Q: Would you call your favorite directors and tell them that you would want to work with them?

JR: No, I would say the exact opposite.  I'd say it's my relationships with the people I love that determine which directors I work with -- that's how I roll.  I know I'm not calling a director going, "Hey when are we doing another movie?"  But 99% of the filmmakers that I've worked with, I would work with again in two seconds.

Q: So what are you limits and boundaries?

JR: The limitations and boundaries are not ultimately because of a filmmaker or because of material.  Now, because I have a child, it's all about where it is shooting.  For me, that's what it is.  First of all, it's still got to be great, got to have a great filmmaker, got to have great content.  I still have to be challenged by the material.  Who am I going to work with and learn from?  And now, where is it shooting?  Because normally, I didn't care.  I was like, "Iceland, amazing!  I get to go wherever."  Now, that's the last place I want to go, because it's far away from my child.  Now, at forty-five years old with a child -- the most important thing in my life -- I'm like, "Where is it shooting?"  This is so I can make sure that I can get to my child and my job can get to me in a reasonable flight time.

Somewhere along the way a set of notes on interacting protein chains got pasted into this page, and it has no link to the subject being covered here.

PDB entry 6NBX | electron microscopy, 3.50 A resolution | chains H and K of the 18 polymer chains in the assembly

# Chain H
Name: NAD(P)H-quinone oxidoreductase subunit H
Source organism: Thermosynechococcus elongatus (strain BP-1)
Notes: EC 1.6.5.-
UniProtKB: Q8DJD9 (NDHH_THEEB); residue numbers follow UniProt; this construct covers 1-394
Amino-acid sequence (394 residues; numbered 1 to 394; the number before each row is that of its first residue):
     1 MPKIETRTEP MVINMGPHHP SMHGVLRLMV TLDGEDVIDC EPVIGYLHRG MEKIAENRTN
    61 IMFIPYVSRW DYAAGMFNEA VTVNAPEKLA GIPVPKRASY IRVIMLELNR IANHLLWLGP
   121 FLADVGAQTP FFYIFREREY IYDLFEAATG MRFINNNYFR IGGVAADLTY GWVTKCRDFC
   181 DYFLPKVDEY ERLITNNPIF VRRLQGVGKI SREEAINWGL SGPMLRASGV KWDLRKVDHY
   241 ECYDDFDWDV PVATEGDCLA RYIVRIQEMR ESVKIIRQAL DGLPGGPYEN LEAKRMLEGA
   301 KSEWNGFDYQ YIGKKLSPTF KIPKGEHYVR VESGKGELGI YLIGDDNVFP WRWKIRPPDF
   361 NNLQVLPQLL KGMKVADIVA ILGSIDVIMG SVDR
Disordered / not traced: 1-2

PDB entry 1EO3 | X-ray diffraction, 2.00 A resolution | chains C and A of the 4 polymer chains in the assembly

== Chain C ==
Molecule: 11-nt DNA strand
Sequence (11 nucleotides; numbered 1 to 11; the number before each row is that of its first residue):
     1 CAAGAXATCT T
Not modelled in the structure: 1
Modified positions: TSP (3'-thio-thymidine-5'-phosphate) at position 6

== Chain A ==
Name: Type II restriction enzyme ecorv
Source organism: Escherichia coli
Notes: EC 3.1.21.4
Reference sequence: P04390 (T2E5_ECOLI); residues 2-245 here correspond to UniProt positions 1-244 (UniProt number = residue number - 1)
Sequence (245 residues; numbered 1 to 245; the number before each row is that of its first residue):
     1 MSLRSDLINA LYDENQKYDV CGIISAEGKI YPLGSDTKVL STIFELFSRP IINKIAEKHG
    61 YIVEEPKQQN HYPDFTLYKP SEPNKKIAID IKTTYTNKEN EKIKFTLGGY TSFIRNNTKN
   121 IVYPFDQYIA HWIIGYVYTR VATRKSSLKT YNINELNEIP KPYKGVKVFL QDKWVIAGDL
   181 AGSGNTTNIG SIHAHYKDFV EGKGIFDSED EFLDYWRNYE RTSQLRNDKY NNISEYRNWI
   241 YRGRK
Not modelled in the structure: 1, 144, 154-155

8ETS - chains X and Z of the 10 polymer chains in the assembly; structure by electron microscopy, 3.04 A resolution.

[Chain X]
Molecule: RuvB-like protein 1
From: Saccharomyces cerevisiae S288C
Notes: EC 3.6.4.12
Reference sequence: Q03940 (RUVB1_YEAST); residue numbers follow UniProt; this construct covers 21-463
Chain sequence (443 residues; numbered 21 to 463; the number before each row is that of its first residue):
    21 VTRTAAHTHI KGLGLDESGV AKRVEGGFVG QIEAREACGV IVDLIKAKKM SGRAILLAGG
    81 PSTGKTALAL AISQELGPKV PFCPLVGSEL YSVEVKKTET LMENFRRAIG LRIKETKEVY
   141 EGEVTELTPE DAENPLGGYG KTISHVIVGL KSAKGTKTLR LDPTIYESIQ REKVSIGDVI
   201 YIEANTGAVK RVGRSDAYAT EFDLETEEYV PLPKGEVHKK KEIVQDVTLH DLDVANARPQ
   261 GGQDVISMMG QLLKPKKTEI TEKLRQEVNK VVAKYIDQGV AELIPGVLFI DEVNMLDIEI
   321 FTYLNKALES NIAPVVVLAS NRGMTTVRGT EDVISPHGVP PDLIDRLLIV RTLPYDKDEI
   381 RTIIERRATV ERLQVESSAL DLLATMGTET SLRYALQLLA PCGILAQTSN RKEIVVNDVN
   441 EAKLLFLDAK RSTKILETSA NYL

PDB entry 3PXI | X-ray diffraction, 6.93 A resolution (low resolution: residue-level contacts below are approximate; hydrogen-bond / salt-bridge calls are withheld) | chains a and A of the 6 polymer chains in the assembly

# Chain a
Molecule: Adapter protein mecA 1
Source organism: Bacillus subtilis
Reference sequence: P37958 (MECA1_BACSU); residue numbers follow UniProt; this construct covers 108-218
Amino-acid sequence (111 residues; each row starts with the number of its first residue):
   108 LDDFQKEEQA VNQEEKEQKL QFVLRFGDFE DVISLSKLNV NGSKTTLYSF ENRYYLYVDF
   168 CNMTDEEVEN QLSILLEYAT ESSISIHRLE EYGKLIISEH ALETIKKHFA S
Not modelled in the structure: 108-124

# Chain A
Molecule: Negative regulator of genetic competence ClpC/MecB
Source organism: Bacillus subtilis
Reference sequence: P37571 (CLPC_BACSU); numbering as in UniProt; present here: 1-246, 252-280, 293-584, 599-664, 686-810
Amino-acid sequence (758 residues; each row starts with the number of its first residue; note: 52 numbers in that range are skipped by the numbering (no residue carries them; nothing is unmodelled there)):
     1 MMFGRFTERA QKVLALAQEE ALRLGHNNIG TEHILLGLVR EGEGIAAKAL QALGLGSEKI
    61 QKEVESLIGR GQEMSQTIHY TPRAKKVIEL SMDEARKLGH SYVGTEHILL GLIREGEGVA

Q: Going back to the film Arrival, has this production changed your alien life in some way?  Do you believe in aliens?